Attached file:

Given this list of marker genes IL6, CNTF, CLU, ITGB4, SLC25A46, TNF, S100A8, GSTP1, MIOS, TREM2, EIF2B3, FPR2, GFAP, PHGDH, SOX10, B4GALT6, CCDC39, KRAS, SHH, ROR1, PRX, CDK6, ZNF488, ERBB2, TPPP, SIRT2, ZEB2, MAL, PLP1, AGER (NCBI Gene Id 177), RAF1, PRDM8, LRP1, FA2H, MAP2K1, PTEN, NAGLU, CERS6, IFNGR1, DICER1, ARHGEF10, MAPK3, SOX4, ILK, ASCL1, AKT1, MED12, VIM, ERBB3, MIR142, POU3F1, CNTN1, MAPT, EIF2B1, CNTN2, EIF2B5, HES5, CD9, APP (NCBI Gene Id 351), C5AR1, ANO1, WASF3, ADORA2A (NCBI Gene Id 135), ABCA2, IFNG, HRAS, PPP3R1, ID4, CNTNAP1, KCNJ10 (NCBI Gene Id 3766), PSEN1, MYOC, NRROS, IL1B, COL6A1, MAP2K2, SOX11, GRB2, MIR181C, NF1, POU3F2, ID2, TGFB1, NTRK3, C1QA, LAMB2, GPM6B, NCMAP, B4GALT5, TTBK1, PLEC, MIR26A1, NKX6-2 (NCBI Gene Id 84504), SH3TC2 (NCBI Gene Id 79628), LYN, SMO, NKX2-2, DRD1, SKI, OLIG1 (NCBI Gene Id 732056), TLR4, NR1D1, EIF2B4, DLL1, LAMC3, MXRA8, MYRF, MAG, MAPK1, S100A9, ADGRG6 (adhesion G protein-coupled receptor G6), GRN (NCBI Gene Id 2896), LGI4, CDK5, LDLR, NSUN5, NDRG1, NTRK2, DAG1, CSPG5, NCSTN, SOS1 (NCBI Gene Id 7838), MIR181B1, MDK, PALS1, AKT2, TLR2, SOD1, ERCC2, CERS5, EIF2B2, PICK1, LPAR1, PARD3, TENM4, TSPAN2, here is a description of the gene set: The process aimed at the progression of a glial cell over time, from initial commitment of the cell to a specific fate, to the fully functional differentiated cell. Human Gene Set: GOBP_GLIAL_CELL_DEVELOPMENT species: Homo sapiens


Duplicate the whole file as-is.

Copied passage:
Given this list of marker genes IL6, CNTF, CLU, ITGB4, SLC25A46, TNF, S100A8, GSTP1, MIOS, TREM2, EIF2B3, FPR2, GFAP, PHGDH, SOX10, B4GALT6, CCDC39, KRAS, SHH, ROR1, PRX, CDK6, ZNF488, ERBB2, TPPP, SIRT2, ZEB2, MAL, PLP1, AGER (NCBI Gene Id 177), RAF1, PRDM8, LRP1, FA2H, MAP2K1, PTEN, NAGLU, CERS6, IFNGR1, DICER1, ARHGEF10, MAPK3, SOX4, ILK, ASCL1, AKT1, MED12, VIM, ERBB3, MIR142, POU3F1, CNTN1, MAPT, EIF2B1, CNTN2, EIF2B5, HES5, CD9, APP (NCBI Gene Id 351), C5AR1, ANO1, WASF3, ADORA2A (NCBI Gene Id 135), ABCA2, IFNG, HRAS, PPP3R1, ID4, CNTNAP1, KCNJ10 (NCBI Gene Id 3766), PSEN1, MYOC, NRROS, IL1B, COL6A1, MAP2K2, SOX11, GRB2, MIR181C, NF1, POU3F2, ID2, TGFB1, NTRK3, C1QA, LAMB2, GPM6B, NCMAP, B4GALT5, TTBK1, PLEC, MIR26A1, NKX6-2 (NCBI Gene Id 84504), SH3TC2 (NCBI Gene Id 79628), LYN, SMO, NKX2-2, DRD1, SKI, OLIG1 (NCBI Gene Id 732056), TLR4, NR1D1, EIF2B4, DLL1, LAMC3, MXRA8, MYRF, MAG, MAPK1, S100A9, ADGRG6 (adhesion G protein-coupled receptor G6), GRN (NCBI Gene Id 2896), LGI4, CDK5, LDLR, NSUN5, NDRG1, NTRK2, DAG1, CSPG5, NCSTN, SOS1 (NCBI Gene Id 7838), MIR181B1, MDK, PALS1, AKT2, TLR2, SOD1, ERCC2, CERS5, EIF2B2, PICK1, LPAR1, PARD3, TENM4, TSPAN2, here is a description of the gene set: The process aimed at the progression of a glial cell over time, from initial commitment of the cell to a specific fate, to the fully functional differentiated cell. Human Gene Set: GOBP_GLIAL_CELL_DEVELOPMENT species: Homo sapiens